Job Hopper or Risk Taker? – Part 2

 

  BY BARBARA BOWES, CAREER PARTNERS INTERNATIONAL – WINNIPEG

 

When considering or undertaking a career transition, certain steps can help ensure your success while helping you advance your career. Today we’ll explore five more great tips for developing skills and successfully advancing your career.

Investigate Career Change

Investigate Career Change

Many people start their careers in one profession and then change directions completely. Take an assessment of your transferable skills as well as your likes and dislikes. Determine where your skills are considered valuable and investigate how to move into that profession. Typically, this requires retooling some skills and building new professional networks. It may even require that you take a dip in your pay rate, but in the long-term job satisfaction may be what you are seeking, not necessarily a bigger paycheck.

Seek Professional Development During Career Transition

Consider Geographic Mobility

Many employees find themselves rooted firmly in their communities and fail to even consider geographic moves. However, if others aren’t willing to jump on this opportunity, perhaps it is a good option for you. In many cases a geographic move will enable you to take on higher levels of leadership or, in other words, to scale the career ladder at a faster pace. It gives you an opportunity to learn how to master a change in environment, a change in community, and to make a name for yourself as “willing and able.”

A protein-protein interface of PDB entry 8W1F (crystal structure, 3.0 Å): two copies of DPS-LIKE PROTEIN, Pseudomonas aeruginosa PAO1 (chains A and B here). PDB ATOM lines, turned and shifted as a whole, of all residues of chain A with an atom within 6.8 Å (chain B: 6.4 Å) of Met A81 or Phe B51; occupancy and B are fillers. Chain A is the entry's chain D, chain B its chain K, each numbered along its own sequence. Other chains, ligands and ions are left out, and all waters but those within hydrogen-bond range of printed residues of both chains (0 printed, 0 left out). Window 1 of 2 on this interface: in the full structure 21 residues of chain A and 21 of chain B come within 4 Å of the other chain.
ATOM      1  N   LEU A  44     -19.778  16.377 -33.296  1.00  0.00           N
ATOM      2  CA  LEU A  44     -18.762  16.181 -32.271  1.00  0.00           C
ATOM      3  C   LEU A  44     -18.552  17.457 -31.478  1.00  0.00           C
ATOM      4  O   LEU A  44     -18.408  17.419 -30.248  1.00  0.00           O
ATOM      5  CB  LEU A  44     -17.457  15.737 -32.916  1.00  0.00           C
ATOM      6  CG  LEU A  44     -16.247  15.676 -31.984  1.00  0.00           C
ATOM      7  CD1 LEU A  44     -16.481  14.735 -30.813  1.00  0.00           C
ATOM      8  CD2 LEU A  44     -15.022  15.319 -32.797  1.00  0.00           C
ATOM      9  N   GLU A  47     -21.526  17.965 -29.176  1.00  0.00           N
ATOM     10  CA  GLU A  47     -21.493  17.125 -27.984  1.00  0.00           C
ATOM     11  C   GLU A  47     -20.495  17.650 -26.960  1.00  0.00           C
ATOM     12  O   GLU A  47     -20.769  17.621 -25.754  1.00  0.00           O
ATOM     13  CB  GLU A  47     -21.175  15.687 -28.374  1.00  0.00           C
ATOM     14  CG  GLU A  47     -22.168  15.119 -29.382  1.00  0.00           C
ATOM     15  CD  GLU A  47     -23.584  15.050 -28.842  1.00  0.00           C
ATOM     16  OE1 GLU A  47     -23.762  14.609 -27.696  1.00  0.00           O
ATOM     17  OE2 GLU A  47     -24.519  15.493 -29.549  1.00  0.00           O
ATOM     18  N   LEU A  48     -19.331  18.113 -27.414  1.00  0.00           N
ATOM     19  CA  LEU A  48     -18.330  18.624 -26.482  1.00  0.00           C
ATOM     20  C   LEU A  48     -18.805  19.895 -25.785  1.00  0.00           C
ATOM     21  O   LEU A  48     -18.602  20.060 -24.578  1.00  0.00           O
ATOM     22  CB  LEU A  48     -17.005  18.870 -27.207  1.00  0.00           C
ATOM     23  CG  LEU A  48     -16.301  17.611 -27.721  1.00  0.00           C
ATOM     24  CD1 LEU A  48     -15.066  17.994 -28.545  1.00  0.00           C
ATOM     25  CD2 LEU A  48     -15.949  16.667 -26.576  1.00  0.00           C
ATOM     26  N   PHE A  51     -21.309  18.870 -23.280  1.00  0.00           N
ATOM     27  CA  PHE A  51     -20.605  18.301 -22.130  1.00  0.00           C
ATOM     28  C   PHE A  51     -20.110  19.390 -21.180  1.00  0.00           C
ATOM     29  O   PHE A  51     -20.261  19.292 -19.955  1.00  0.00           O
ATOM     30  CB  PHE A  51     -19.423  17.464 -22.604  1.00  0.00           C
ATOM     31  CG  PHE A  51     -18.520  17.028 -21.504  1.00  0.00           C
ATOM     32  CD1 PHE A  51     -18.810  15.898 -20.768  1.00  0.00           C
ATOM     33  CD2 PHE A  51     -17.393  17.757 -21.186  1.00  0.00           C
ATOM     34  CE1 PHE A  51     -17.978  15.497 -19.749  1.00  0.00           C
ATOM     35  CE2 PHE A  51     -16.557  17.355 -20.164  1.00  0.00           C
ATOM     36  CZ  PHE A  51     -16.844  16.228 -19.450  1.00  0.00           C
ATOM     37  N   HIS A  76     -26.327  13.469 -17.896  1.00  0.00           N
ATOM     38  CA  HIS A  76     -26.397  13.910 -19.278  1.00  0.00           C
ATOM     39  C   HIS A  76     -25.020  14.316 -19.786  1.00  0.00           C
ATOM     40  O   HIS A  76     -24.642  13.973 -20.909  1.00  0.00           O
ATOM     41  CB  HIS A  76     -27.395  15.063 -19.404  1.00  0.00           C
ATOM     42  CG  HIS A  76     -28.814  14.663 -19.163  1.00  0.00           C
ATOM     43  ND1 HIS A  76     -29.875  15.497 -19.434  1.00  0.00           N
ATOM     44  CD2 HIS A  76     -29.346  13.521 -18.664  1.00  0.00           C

Seek Professional Development in Career Transition

Seek Professional Development

Take some time to examine the various skills you want to learn and develop. Know that as you progress to higher level organizational roles, you’ll need a broader base of skills. Typically, these include strategic planning, human resource planning, operational forecasting, business modeling, contract negotiation, and/or logistics management. Find out where and how you can learn these skills and seek out professional certification where appropriate.

Your Unique Network Expedites Career Transition

Build a Unique Network

Reach out beyond your professional network and build a broader base of professional relationships. Take on a volunteer leadership role where you can learn and apply higher-level skills, get a deeper breadth of experience, and become known for your accomplishments. This also enables you to become a “known entity” in a totally different environment and will often lead to other job opportunities.

Explore Larger Employers

There are numerous large employers that have offices worldwide and offer opportunities to individuals interested in career mobility. In today’s global world, these are prized opportunities to experience different cultures and different ways of approaching business. Check out these organizations and their opportunities, and don’t be afraid to go for it!

The old world career path where employees were able to stay with one company for 30 years is long gone. People are simply more mobile today, and they deliberately look for opportunities to learn and grow. At the same time, a rule of thumb is that it takes at least one year or more to become proficient in any new job, and therefore individuals need to stay for a reasonable period of time. For most people, this time frame is approximately 4-5 years. The key to success is to always focus on ensuring your skills, communication style and personal motivators are the right match for your position so you create a more satisfying career.

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